By Nobel Peace Prize Watch,
Honorable Prime Ministers of the five Nordic countries, Magdalena Anderson, Mette Frederiksen, Katrín Jakobsdóttir, Sanna Marin, and Jonas Gahr Støre
The war in Ukraine once again shows that the world is like a city with brutal gangs constantly roaming the streets, looting and fighting with loads of heavy weapons. No one will ever feel safe in such a city. The same applies at the international level. No amount of weaponry can make us safe. No country will be safe until also neighboring countries can feel safe. The present international system is broken, to avoid future wars we need deep reforms.
Once again, now in Ukraine, we have seen that arms cannot prevent war. We should not, in the present state of shock, expand or prolong the militarist traditions that guarantee eternal war and, in the nuclear age, a constant risk of annihilation. Our recommendation is that the five Nordic countries together take the initiative to activate the UN goals of global democracy and collective security. In a renewed UN, the member nations should act in loyal co-operation and take their charter obligations seriously. A most promising step here was yesterday´s resolution in the General Assembly curbing the Security Council veto.
A way out of stalled negotiations can be a major shift of perspective or arena. Mindful that Mikhail Gorbachev called for a disarmament race, and Vladimir Putin has repeatedly proposed a law-based international order, it seems to us that an end to the Ukraine war might be reached by making it part of ending the wider, geopolitical war between the US and Russia.
Fear of US expansion does, of course, not justify Russia´s attack on Ukraine. And yet, it is troubling that the US, with a 40% share of the world’s military budgets and 97% of the military bases abroad, seems to be seeking more influence. The Nordic countries should carefully consider whether four US bases (Norway), NATO membership (Finland, Sweden), further arms purchases (all), will improve their security. Only a year ago the outgoing US president released an attack on Congress. The US power of coercive diplomacy is waning. It is imperative to take the time necessary to thoroughly evaluate the developing world situation and the legitimacy and dangers of taking irreversible steps to increase US power.
Facing a stream of global crises, humanity can no longer afford wars. We need to cooperate, build solidarity and trust with effective, common enforcement of international law. Instead of complicity in future war crimes, how much more tempting must it not be to instead engineer a Nordic initiative to realize the collective security provisions of the UN Charter?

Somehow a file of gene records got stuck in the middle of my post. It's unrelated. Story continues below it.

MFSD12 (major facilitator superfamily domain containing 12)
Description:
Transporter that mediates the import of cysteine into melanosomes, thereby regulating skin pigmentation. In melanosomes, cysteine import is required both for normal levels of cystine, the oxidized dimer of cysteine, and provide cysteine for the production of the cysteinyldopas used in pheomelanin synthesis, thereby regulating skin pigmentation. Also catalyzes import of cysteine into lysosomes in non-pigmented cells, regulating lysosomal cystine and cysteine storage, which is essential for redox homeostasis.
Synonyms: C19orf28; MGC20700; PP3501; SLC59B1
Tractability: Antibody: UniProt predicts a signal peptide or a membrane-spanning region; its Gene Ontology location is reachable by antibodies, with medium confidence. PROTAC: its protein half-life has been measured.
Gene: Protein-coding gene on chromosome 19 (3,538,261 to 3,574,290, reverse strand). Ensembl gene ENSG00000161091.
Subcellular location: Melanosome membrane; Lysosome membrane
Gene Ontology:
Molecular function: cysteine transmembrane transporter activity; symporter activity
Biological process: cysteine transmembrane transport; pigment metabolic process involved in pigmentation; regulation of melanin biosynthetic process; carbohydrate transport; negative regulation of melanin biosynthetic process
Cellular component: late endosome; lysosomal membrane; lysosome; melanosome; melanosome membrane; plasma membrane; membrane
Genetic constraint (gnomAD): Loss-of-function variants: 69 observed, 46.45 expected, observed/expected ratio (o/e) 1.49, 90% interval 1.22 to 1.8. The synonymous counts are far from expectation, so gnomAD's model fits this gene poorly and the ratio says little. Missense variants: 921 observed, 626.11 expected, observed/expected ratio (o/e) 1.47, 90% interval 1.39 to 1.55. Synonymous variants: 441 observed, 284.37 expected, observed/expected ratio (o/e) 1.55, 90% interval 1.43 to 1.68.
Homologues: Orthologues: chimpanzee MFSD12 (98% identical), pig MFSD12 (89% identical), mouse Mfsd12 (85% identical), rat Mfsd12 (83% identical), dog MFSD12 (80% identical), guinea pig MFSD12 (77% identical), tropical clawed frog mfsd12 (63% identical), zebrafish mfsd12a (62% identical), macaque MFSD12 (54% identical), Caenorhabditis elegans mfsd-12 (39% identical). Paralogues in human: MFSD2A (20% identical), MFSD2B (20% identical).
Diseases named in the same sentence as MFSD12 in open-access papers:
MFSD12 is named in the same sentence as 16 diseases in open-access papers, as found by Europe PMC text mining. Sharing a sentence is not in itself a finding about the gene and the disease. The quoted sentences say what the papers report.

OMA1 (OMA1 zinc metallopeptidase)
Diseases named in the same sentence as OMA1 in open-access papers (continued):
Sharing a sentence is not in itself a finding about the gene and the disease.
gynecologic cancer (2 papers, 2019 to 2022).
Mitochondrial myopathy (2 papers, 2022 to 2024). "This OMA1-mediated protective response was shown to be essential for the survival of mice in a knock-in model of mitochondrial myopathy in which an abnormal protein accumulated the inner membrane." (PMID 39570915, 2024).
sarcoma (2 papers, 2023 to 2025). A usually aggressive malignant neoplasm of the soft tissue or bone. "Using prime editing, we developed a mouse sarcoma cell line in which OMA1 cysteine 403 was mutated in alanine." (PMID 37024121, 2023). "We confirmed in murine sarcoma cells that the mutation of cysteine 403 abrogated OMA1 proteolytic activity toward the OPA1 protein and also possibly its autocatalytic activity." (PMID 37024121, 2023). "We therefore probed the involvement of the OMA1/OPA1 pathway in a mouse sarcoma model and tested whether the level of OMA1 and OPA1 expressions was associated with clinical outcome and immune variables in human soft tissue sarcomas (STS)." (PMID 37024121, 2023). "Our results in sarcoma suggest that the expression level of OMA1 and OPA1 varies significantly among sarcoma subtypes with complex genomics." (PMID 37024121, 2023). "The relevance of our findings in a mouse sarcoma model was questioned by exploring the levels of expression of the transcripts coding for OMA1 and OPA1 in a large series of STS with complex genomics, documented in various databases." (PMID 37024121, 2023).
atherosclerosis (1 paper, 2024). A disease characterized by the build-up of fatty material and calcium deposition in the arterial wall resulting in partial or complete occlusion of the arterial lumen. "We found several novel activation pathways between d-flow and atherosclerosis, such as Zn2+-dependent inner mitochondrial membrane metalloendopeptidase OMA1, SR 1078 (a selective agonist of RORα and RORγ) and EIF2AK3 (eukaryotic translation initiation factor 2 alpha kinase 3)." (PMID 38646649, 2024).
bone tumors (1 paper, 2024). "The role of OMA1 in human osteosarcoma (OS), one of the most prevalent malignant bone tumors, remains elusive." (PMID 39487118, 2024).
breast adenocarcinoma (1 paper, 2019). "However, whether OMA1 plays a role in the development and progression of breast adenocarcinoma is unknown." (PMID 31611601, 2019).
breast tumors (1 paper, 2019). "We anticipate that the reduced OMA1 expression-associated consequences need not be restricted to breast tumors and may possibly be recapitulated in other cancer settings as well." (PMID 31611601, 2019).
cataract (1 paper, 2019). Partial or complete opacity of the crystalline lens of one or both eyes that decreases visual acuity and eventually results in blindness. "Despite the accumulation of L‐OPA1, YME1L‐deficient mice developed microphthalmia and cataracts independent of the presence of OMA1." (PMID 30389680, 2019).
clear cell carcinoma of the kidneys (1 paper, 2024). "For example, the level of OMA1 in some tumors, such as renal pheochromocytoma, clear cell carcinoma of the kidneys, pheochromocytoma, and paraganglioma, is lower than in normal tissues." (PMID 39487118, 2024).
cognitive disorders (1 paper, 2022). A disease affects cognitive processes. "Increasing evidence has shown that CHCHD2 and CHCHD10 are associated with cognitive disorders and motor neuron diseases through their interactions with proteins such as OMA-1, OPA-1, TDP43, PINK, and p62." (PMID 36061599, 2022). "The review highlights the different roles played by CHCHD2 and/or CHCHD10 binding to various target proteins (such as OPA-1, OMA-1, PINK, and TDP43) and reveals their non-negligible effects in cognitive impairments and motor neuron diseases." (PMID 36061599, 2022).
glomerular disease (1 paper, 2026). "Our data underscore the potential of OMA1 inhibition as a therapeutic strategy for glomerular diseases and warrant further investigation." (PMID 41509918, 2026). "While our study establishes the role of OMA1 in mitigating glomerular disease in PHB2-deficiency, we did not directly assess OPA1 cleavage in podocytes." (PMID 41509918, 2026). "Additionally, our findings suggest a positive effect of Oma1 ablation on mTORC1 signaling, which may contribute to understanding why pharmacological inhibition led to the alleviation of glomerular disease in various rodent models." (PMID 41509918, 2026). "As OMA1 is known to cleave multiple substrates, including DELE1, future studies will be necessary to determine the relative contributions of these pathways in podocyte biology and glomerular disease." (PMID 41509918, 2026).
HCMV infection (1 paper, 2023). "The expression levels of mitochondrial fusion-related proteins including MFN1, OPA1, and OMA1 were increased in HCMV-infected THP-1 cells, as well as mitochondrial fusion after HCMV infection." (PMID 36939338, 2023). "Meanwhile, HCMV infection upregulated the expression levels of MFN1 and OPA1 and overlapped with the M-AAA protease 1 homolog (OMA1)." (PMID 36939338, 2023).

The Nordic countries enjoy trust and credibility in the world. They are particularly well positioned for an initiative to empower the Security Council and enable it to fulfil its responsibility for maintaining peace. This will require nations to transfer a part of their sovereignty, which Norway and Denmark already have prepared for.* Instead of more NATO, the world urgently needs to unite across all borders, ethnic and religious divisions, political and economic systems, to rebuild, empower and recommit to the United Nations, build peace, and reallocate the expenditures for war to serve the needs of people and nature.
With reverent greetings
NOBEL PEACE PRIZE WATCH
Fredrik S. Heffermehl, Oslo
We agree in the essence and would welcome a Nordic peace initiative:
- Richard Falk, Santa Barbara
- Bruce Kent, London
- Tomas Magnusson, Gothenburg
- Mairead Maguire, Belfast
- Klaus Schlichtmann, Tokyo
- Hans Christof von Sponeck,
- David Swanson, Virginia
- Jan Öberg, Lund
- Alfred de Zayas, Geneva
* Two of the Nordic countries already have provisions enabling such transfers of power in their constitutions, Denmark (§ 20), and Norway (§ 115). Similar provisions have also been adopted by Austria (§ 9), Belgium (§ 25), Germany (§ 24), Greece (§ 28), Italy (§ 11), Portugal (§ 7), Spain (§ 93). In Asia: India (§ 51), and Japan (§ 9).
 Addresses: email@example.com, Nobel Peace Prize Watch, c/o Magnusson, Akvamaringatan 7 c, 421 77 Göteborg, Sverige. Phones: Sweden, +46 70 829 31 97 or Norway, +47 917 44 783.